Open Lesson! (dun-dun-dun!)
Since the public was visiting, they finally turned the air conditioning system on. (And it was about time, too! =)
I was able to stay positive through most of the morning. I think the big problem with this was mostly in misunderstandings and miscommunications (and I think <ahem> certain people not really wanting to truly listen), and the misunderstandings were so great that they felt that I didn’t even want to follow their directions. It was a recipe for disaster, but somehow we’d salvaged a complex, working lesson out of it. My typed third revision of my notes filled up a B4 sheet.
The open lesson itself went pretty well! The students clammed up at a few of the early questions or jumped way ahead, and for a few uncertain moments I felt, “Uh-oh, this is it, they’re going to say ‘Gee, I’d put my kid here, but that teacher’s got to go…’ just like Mk. said,” but instead of panicking, I took a breath and guided us to the next steps. And before long the students were warmed up, and as the experiment itself was going they had a lot to say – that especially I’m happy about, as the lessons shouldn’t just be me talking for forty minutes with occasional punctuations of inquiry where both the questions and answers are predetermined.
Apparently O-sensei was there taking pictures, but I didn’t notice him except for the bright flashes from his camera. There were probably about fifteen prospective parents lining the room at the peak of things, but I consciously avoided noticing them – I just pretended that this was a normal science class.
After the lesson was over, we cleaned up a bit, and then I went over to a classroom in the West building where the children of the visiting parents were being minded by E-senesi, F., and M2. I wasn’t officially assigned to anything post-lesson – I probably could have just had lunch with my kids – but I figured it would be best to stay with them, and so I brought down some spelling tests to correct and settled in. Of course with kids around wanting attention you don’t get a lot done, but if I was just there to look after kids, it would have seemed like a waste of time.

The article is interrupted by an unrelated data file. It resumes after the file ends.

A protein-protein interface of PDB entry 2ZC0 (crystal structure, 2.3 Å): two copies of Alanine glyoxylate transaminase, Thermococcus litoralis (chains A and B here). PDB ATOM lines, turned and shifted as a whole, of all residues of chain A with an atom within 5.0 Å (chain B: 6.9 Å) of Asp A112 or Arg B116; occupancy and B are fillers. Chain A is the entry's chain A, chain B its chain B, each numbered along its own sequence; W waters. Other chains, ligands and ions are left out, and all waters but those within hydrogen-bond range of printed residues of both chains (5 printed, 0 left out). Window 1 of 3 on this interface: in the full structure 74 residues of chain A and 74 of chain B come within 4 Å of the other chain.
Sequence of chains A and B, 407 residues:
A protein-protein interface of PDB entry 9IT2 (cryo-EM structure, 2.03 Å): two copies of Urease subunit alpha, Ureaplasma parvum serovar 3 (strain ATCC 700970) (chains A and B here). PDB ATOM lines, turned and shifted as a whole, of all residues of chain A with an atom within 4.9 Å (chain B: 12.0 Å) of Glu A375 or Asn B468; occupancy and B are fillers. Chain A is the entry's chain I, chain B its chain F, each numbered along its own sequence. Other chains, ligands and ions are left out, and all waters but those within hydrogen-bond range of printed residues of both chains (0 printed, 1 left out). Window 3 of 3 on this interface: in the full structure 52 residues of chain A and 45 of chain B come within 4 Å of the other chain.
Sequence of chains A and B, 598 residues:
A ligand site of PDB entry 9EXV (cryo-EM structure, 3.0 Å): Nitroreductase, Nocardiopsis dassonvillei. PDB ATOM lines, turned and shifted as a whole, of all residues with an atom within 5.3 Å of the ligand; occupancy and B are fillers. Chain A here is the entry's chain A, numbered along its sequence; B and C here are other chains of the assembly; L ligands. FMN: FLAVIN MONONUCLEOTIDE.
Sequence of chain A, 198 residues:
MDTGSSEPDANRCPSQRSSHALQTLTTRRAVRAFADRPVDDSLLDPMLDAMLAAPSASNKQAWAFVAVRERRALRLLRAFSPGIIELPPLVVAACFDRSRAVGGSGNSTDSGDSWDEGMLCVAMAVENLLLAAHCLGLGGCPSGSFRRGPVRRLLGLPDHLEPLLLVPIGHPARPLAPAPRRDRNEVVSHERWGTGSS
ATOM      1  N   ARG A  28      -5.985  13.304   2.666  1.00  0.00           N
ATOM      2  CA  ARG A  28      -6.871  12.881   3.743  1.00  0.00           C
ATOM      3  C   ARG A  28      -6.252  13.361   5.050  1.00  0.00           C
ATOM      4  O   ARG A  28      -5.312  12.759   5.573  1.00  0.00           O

Funny thing, we foreign teachers were booked for things like this: “ – 12:00.” That’s because we’re supposed to finish at noon. But the presentations going on in the gymnasium, it turns out, were going to go to 12:30. We couldn’t just leave the kids, of course. Another teacher commented on the kind of scheduling chicanery it represented, and I agreed.
To their credit, we got a lunch, because the Year 5s and 6s weren’t there that morning. So I more or less happily munched my way towards 1:00. We talked a lot about the phenomenon of unpaid overtime – one teacher can’t use his compensatory time at all, because he doesn’t have any mornings or afternoons free of classes.
It’s like there’s something in the culture – why hire two people when you can just have one person doing the work of two? And they’ll do it too, because everyone knows that the person who (gasp!) actually leaves at 5pm will be the first one to go. If you lose your job in this country, you’re screwed, especially if you’re older, because most companies are simply reluctant to hire older people because there’s a cultural thing about training someone who’s older than you.
Augh. Well, Rome wasn’t built in a day, and Japan was only opened up to the outside world 150 years ago. (See: Sakoku) Until just a few generations ago, there was only one way – the Japanese way. Now there’s a mixing and mashing going on, and the values and rules that surface aren’t necessarily the most harmonious.
At least my lesson must have been OK, because W-sensei’s last words to me as I left work were, “Good lesson!” I even coaxed a smile out of her.
And now that I’ve lived through all this and discussed it, I’m finally free.